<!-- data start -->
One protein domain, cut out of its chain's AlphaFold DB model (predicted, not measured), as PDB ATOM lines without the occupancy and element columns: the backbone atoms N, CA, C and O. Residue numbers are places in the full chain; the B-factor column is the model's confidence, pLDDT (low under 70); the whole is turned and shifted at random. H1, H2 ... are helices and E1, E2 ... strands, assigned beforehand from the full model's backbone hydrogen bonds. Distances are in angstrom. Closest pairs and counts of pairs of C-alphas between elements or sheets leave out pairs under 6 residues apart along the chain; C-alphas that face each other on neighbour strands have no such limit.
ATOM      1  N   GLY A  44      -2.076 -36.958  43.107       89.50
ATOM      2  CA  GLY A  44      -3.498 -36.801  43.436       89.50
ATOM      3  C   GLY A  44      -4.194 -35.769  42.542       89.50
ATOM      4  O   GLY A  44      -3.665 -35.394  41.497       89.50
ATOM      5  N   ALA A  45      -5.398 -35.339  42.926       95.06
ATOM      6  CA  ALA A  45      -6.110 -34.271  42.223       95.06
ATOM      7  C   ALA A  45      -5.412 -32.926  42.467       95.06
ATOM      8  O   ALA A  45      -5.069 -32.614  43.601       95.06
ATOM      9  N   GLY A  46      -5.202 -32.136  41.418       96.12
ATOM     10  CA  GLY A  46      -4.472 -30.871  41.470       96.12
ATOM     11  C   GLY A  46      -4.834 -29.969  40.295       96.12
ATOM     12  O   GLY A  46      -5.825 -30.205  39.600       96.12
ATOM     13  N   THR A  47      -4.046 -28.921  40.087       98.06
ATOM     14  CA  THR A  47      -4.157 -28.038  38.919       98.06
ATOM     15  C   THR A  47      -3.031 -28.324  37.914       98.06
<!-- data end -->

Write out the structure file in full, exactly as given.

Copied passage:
One protein domain, cut out of its chain's AlphaFold DB model (predicted, not measured), as PDB ATOM lines without the occupancy and element columns: the backbone atoms N, CA, C and O. Residue numbers are places in the full chain; the B-factor column is the model's confidence, pLDDT (low under 70); the whole is turned and shifted at random. H1, H2 ... are helices and E1, E2 ... strands, assigned beforehand from the full model's backbone hydrogen bonds. Distances are in angstrom. Closest pairs and counts of pairs of C-alphas between elements or sheets leave out pairs under 6 residues apart along the chain; C-alphas that face each other on neighbour strands have no such limit.
ATOM      1  N   GLY A  44      -2.076 -36.958  43.107       89.50
ATOM      2  CA  GLY A  44      -3.498 -36.801  43.436       89.50
ATOM      3  C   GLY A  44      -4.194 -35.769  42.542       89.50
ATOM      4  O   GLY A  44      -3.665 -35.394  41.497       89.50
ATOM      5  N   ALA A  45      -5.398 -35.339  42.926       95.06
ATOM      6  CA  ALA A  45      -6.110 -34.271  42.223       95.06
ATOM      7  C   ALA A  45      -5.412 -32.926  42.467       95.06
ATOM      8  O   ALA A  45      -5.069 -32.614  43.601       95.06
ATOM      9  N   GLY A  46      -5.202 -32.136  41.418       96.12
ATOM     10  CA  GLY A  46      -4.472 -30.871  41.470       96.12
ATOM     11  C   GLY A  46      -4.834 -29.969  40.295       96.12
ATOM     12  O   GLY A  46      -5.825 -30.205  39.600       96.12
ATOM     13  N   THR A  47      -4.046 -28.921  40.087       98.06
ATOM     14  CA  THR A  47      -4.157 -28.038  38.919       98.06
ATOM     15  C   THR A  47      -3.031 -28.324  37.914       98.06